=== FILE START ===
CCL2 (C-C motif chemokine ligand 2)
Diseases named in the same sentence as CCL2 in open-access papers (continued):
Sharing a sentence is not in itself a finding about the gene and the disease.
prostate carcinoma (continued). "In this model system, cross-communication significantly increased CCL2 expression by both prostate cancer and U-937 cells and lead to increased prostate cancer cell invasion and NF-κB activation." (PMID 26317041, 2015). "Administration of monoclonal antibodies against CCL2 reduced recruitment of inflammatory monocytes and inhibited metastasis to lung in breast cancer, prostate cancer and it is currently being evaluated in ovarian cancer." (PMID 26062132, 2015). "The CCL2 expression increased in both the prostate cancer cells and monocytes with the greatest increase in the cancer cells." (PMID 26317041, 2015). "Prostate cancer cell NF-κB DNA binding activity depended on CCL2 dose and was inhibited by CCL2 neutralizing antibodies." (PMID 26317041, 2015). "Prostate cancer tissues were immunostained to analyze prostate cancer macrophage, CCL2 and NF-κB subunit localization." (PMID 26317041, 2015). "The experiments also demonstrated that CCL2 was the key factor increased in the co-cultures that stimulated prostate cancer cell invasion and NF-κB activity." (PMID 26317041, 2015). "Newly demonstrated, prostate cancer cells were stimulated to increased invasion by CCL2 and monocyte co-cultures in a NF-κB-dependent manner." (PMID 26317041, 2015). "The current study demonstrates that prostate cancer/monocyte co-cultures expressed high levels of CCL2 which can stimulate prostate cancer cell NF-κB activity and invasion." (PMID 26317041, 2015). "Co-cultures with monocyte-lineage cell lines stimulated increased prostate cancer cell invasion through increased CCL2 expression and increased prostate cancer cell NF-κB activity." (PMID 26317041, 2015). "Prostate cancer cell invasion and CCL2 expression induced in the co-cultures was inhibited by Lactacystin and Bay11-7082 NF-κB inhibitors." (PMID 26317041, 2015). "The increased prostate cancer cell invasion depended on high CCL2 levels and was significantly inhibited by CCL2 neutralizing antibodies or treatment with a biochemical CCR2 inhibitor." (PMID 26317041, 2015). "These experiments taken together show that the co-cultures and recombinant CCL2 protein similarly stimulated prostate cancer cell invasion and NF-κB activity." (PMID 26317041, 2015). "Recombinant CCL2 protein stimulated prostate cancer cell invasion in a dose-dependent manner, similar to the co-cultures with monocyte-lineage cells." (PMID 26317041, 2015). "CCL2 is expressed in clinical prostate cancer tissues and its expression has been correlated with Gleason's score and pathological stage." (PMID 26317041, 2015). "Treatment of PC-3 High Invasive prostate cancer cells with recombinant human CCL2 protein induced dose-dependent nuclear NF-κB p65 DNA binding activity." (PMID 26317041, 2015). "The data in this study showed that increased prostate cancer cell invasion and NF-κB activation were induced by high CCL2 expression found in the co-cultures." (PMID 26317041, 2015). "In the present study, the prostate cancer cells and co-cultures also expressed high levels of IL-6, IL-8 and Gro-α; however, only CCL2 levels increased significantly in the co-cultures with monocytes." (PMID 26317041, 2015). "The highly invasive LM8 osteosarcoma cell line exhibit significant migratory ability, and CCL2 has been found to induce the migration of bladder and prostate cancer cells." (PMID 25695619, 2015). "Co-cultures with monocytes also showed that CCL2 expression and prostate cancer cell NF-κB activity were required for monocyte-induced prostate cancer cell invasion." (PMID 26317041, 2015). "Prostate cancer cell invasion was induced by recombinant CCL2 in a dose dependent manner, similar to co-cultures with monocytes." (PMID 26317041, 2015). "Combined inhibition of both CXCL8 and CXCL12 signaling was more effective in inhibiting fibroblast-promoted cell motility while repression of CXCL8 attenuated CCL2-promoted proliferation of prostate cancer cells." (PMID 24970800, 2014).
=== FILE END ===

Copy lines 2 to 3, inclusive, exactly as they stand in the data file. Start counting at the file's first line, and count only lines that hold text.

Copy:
Diseases named in the same sentence as CCL2 in open-access papers (continued):
Sharing a sentence is not in itself a finding about the gene and the disease.